If you’re new to meditation, this can be a great way to get started.
The body scan is a lying down meditation where you are very relaxed and very aware. Most body scans take 25-45 minutes.
Steps to do a body scan mediation
Paul Jeannotte, Wellbeing Instructor at the George Wellbeing Center offers the basics on how to get started with a body scan mediation:
- Find a source for guided body scan mediation—search online for videos, or attend a class at the George Wellbeing Center, which is on the skyway (second) level at the Dayton at Gaviidae YMCA. Group meditation classes at the George Wellbeing Center are free in 2019. Private meditation sessions are available for a fee—and scholarships are available for those who qualify. Find a class on the schedule.
- Prepare your space—choose a place where you won’t be disturbed, put away electronic devices that might distract you and place a yoga mat on the ground.
- Get on your mat and lie on your back (if you practice yoga, this is also known as shavasana).
- Move your attention to the parts of your body—starting with your toes and working your way up to your head. The object is to be aware of feelings and sensations in the body—for example, temperature, texture of fabric, an itch, soreness, etc.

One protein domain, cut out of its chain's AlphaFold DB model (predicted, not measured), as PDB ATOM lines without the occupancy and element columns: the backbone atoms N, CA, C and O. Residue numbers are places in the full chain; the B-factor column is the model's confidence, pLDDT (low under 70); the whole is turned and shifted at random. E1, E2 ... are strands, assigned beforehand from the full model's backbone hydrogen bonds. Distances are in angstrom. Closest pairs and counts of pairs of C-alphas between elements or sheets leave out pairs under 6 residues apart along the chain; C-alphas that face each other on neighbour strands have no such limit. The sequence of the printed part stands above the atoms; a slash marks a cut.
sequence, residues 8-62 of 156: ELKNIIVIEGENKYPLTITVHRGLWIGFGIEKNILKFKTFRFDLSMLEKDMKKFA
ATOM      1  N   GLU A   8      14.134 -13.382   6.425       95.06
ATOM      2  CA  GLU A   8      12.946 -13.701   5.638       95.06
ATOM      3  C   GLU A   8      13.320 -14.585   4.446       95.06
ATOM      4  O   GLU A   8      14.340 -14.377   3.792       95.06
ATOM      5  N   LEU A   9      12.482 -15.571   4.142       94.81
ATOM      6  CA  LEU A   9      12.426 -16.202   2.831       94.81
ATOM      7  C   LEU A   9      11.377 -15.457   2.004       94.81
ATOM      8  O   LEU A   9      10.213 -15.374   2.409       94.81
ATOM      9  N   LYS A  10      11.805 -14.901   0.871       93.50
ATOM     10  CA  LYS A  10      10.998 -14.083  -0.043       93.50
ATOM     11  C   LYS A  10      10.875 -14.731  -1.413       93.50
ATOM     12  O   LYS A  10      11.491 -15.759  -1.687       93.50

- Relax and pay attention to what wisdom your body has. Explore the feelings and sensations you encounter during the scan with curiosity and without judgement.
Reasons to try a body scan
If you’re new to meditation, this can be a great way to get started because a guided body scan formally walks you through where to focus during your practice. It’s a unique opportunity to be as still as possible, and in a position where most everything is relaxed and not doing the muscular work of sitting up or standing.
If you feel stressed, a body scan can help you uncover where you hold stress in your body. During a scan, you can slow down and listen to your body.
If you have chronic pain, illness or trauma in the body, this is a way to take control over how you experience a particular feeling. Paul says, “Many people have an experience of how they hold pain in the body and it’s a natural response to try and avoid such feelings. The body scan allows you to turn toward these feelings, creating an awareness and acknowledgement of the truth. This can be the beginning of finding a place of healing and wholeness or reframe our attitudes about what’s possible in terms of health and wellness.”
Alternatively, you should not use a body scan as part of a routine to fall asleep. Although the body scan meditation is done in a relaxed position, Paul suggests that you keep your practice focused on cultivating health and wellbeing in your mind and body—which requires you to be both relaxed and aware. To stay awake during a body scan, you might keep your eyes open during your practice, or take a short walk before lying down.